As an experience host, you get to share your passion with travellers from around the world. This article can help you share your passion responsibly. You design and control your experience listing, what service you offer, when and where you host, and what you charge. It is your responsibility to be aware of and comply with all legal and regulatory requirements when hosting your experience.
You can use this article as a starting point for learning about local laws or regulations that may apply to your experience, but it doesn’t constitute legal or tax advice. We’re also not responsible for the reliability or accuracy of the sources we’ve linked to, so we encourage you to double-check the sources and seek your own legal advice. We don’t update this information in real time, so you should always confirm that the laws or procedures haven’t changed recently.
This page contains information about responsible hosting in Singapore. We also have articles that contain general information about hosting experiences anywhere in the world, which you can find in the Responsible hosting section of our Help Center.
Food guidelines for experiences in Singapore
Your guest’s health and safety should always come first. For example, it would be a good idea to take your guests to or otherwise serve them food from, reputable restaurants, or reputable professional caterers who keep clean facilities and use fresh ingredients. Also ask your guests in advance about any food allergies they may have, or religious or philosophical codes that may impact what kind of food they eat.
The following food experience is unlikely to trigger any regulatory issues in Singapore:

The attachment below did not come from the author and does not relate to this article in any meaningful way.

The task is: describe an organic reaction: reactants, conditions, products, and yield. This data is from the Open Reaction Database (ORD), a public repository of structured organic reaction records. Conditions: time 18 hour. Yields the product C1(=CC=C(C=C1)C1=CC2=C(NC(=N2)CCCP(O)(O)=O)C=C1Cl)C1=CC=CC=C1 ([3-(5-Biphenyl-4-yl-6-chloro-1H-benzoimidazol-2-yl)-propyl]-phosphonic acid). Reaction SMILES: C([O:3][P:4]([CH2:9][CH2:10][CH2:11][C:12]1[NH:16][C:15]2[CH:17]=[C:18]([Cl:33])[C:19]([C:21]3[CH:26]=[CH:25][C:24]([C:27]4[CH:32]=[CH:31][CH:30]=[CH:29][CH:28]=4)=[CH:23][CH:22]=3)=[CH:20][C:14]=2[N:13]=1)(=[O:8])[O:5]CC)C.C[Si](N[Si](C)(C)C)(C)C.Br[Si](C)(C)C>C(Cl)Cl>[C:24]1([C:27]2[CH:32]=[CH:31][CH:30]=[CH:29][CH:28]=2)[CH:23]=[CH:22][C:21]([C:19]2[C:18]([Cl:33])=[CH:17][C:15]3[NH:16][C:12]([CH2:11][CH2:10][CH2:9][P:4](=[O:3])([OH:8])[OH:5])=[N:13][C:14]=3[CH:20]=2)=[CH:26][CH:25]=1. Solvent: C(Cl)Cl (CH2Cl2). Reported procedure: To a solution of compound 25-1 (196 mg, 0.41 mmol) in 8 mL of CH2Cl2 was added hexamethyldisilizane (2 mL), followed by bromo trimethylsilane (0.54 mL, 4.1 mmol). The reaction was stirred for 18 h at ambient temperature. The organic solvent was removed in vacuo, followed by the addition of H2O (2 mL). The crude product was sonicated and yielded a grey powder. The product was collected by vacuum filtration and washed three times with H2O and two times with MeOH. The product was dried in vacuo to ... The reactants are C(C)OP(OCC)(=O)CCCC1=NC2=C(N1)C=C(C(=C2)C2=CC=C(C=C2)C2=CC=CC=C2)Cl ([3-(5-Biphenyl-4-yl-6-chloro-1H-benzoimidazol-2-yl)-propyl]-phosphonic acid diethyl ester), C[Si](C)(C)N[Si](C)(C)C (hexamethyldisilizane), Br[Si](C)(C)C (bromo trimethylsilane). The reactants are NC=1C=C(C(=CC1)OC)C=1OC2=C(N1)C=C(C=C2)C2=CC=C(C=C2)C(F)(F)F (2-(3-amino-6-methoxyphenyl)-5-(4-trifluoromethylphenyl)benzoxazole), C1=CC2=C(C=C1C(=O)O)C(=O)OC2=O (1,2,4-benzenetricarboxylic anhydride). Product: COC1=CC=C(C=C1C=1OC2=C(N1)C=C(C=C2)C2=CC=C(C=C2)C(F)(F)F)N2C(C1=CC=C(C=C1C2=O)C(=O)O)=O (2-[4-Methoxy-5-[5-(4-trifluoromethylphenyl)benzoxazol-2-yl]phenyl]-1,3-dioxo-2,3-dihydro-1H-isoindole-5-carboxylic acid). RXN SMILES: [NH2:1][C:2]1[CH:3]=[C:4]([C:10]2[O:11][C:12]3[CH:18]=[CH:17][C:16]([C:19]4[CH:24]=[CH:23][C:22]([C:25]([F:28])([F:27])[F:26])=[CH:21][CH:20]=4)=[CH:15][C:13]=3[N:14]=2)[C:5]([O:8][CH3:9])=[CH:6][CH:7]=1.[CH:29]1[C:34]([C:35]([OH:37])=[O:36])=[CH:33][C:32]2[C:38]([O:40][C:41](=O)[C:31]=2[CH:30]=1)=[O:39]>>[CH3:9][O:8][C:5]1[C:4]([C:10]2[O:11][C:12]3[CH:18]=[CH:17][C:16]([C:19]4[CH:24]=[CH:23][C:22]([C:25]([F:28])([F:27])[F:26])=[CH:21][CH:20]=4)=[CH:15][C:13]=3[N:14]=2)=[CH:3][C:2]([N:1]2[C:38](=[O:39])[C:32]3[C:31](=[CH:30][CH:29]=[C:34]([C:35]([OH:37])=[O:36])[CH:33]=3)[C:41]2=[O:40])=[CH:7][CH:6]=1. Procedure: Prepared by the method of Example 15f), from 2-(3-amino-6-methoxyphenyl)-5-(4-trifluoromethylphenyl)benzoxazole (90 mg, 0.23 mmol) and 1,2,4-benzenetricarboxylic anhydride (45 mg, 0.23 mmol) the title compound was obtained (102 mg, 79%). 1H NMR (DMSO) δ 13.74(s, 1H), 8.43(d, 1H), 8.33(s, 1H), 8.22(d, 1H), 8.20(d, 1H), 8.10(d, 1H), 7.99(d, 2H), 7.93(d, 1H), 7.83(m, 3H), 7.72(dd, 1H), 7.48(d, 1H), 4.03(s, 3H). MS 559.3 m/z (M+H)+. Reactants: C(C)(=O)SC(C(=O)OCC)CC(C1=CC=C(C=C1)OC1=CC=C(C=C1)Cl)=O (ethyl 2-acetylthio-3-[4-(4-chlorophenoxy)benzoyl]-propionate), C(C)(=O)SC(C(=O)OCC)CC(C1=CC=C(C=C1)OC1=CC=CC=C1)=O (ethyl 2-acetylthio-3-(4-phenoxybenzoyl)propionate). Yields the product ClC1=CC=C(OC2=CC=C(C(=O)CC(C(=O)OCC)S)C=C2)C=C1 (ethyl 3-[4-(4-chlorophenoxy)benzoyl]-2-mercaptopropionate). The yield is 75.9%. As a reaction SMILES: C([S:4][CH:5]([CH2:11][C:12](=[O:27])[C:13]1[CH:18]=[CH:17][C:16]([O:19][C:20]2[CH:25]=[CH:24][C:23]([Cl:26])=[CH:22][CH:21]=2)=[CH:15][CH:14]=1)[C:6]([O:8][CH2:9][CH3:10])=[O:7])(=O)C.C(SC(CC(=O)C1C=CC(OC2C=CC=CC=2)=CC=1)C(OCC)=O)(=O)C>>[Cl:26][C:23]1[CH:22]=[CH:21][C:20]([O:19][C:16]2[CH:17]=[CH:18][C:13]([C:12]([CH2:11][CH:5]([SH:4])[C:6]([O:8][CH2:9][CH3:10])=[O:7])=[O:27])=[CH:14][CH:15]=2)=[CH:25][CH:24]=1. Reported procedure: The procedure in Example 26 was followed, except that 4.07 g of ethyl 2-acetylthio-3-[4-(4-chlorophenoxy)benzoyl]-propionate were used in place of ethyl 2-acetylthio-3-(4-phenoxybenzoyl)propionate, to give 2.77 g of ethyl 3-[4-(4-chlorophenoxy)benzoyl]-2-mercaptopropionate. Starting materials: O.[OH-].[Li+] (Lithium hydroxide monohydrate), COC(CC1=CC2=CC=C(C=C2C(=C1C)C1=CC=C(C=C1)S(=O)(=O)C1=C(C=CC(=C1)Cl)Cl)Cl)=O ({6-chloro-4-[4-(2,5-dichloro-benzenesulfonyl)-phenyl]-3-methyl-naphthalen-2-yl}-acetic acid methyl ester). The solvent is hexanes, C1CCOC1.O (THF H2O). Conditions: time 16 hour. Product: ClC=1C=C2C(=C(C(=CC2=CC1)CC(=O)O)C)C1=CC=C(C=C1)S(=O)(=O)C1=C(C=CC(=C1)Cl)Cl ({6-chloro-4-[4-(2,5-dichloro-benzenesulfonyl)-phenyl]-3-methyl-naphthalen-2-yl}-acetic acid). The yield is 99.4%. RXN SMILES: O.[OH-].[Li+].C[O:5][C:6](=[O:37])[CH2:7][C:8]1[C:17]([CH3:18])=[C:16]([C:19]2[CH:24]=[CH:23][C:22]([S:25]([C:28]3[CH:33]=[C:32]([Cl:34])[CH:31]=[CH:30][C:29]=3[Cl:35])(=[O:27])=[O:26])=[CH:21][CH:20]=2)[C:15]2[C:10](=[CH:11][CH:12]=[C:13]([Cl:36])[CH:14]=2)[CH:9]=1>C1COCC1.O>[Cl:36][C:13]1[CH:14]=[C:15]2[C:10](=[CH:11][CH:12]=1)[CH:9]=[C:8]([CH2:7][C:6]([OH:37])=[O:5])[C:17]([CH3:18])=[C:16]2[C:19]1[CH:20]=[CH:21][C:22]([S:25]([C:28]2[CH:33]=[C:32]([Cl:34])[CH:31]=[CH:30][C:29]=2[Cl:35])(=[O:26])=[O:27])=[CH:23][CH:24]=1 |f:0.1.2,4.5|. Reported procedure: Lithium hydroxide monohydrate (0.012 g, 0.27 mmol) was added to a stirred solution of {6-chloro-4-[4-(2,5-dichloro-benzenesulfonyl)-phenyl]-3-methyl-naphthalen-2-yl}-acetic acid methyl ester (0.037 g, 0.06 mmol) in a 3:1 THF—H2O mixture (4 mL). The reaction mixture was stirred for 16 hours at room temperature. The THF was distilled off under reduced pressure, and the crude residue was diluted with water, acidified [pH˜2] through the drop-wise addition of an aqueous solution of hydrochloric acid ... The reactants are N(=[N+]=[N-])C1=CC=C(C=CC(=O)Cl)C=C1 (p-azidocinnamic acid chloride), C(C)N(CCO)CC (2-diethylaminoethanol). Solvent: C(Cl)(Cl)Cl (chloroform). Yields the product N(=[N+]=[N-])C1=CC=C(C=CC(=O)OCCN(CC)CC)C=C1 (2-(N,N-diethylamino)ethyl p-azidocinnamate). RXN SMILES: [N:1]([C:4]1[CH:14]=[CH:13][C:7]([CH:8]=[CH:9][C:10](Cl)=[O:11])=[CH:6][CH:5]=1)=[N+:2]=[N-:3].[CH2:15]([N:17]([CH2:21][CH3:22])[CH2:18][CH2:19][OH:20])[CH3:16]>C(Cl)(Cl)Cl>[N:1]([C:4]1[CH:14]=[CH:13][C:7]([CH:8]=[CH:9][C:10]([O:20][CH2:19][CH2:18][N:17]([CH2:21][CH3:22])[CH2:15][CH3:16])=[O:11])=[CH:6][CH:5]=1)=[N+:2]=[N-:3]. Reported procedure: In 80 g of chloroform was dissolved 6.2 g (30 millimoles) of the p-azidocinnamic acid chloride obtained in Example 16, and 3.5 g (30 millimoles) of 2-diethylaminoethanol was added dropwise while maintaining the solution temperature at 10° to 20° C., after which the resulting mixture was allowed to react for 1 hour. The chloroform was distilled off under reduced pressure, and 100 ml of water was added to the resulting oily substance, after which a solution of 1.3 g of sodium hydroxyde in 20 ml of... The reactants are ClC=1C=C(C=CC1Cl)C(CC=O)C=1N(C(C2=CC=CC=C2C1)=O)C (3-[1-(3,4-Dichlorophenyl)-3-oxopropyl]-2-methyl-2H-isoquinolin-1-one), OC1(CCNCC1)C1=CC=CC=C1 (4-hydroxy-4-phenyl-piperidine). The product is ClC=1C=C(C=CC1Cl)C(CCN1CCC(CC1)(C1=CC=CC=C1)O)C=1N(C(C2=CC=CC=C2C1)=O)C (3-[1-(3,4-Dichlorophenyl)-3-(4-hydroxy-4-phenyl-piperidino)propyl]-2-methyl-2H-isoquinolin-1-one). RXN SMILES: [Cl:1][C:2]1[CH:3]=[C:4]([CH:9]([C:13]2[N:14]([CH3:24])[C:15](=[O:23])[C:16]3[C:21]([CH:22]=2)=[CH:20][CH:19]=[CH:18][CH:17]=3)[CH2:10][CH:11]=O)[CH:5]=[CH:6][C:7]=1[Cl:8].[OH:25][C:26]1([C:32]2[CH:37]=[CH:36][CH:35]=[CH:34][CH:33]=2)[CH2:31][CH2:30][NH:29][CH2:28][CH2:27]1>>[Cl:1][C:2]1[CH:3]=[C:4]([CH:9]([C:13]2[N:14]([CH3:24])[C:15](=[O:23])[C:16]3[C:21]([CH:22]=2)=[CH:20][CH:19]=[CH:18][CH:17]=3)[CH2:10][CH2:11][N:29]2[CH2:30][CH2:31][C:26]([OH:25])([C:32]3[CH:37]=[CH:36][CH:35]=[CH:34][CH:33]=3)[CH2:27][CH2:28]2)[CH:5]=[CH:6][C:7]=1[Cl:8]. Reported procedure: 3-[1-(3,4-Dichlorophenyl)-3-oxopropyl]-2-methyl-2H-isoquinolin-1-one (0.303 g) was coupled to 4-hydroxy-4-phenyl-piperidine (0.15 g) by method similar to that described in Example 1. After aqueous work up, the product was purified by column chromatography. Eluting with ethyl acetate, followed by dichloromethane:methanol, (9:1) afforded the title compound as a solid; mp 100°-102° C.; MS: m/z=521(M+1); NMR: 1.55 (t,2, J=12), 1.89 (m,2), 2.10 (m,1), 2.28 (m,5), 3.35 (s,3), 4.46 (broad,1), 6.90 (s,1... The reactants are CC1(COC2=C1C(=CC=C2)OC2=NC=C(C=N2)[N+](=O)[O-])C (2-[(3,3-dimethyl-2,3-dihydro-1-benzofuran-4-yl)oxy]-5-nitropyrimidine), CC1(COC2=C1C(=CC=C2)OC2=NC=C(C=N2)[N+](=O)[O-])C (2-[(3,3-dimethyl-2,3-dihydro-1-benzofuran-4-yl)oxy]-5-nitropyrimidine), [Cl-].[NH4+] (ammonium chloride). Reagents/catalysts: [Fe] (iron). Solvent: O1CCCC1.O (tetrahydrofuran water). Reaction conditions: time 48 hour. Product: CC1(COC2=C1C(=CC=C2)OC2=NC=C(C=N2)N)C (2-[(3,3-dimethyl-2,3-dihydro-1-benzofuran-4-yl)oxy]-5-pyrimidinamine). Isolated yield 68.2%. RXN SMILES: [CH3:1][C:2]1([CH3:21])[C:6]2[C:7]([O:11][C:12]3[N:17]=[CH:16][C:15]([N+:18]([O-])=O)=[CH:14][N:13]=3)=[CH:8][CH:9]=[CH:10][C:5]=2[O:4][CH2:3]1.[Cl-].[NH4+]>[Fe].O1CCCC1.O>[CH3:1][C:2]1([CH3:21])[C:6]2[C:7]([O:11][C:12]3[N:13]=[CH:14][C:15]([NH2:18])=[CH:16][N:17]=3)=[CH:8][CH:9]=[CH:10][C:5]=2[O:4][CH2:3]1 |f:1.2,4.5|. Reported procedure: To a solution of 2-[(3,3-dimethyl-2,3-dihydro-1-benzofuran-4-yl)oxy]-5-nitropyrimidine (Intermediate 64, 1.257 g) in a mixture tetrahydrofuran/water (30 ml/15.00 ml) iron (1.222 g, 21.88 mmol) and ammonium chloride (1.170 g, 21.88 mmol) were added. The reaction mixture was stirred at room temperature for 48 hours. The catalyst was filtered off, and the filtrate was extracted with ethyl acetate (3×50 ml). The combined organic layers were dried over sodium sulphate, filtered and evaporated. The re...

- Inviting your guests to your home or studio where you serve food that is cooked by someone else in a licensed facility (for example, take-out from your favorite local restaurants, food catered by a professional licensed caterer).
If you’d like to serve home-cooked food (including drinks or beverages) to guests visiting your home, you should consider the requirements imposed by the Urban Redevelopment Authority (URA) and the Housing Development Board (HDB) on Home Based Small Businesses.For instance, no workers may be employed, the activities have to be small scale in operation and should not pose any danger or cause any nuisance (e.g. noise, smoke) to the other residents.
Additionally, the Singapore Food Agency (SFA) has published a Good Food Hygiene Tips guide for residents preparing food under the above URA or HDB schemes, which you should abide by. You must also comply with the rules and regulations of the Fire Safety and Shelter Department requirements for Home Offices found here.
If you are unsure as to whether your experience qualifies as a Home Based Small Business, we encourage you to reach out to the URA or HDB or speak to your lawyer to make sure you are following the laws.
Under the EPHA, you may be required to obtain a Food Shop licence if you are considered to be operating a "food establishment". Under the EPHA, "food" includes drinks (alcoholic and non-alcoholic). The use of any premises for the commercial preparation of food or for sale of food by retail or for providing a catering service may require a Food Shop licence. Licensees are also required to comply with various requirements under the Environmental Public Health (Food Hygiene) Regulations including having the individuals who are involved in the preparation and handling of food complete a food hygiene course before allowing them to prepare or handle food.
If your experience qualifies as a Home Based Small Business, it is unlikely that you will be required to obtain a Food Shop licence. We encourage you to reach out to the Singapore Food Agency or speak to your lawyer to confirm that this is the case. You should be aware that there is potential criminal liability for failure to obtain the requisite Food Shop licence which may include financial penalties and/or jail.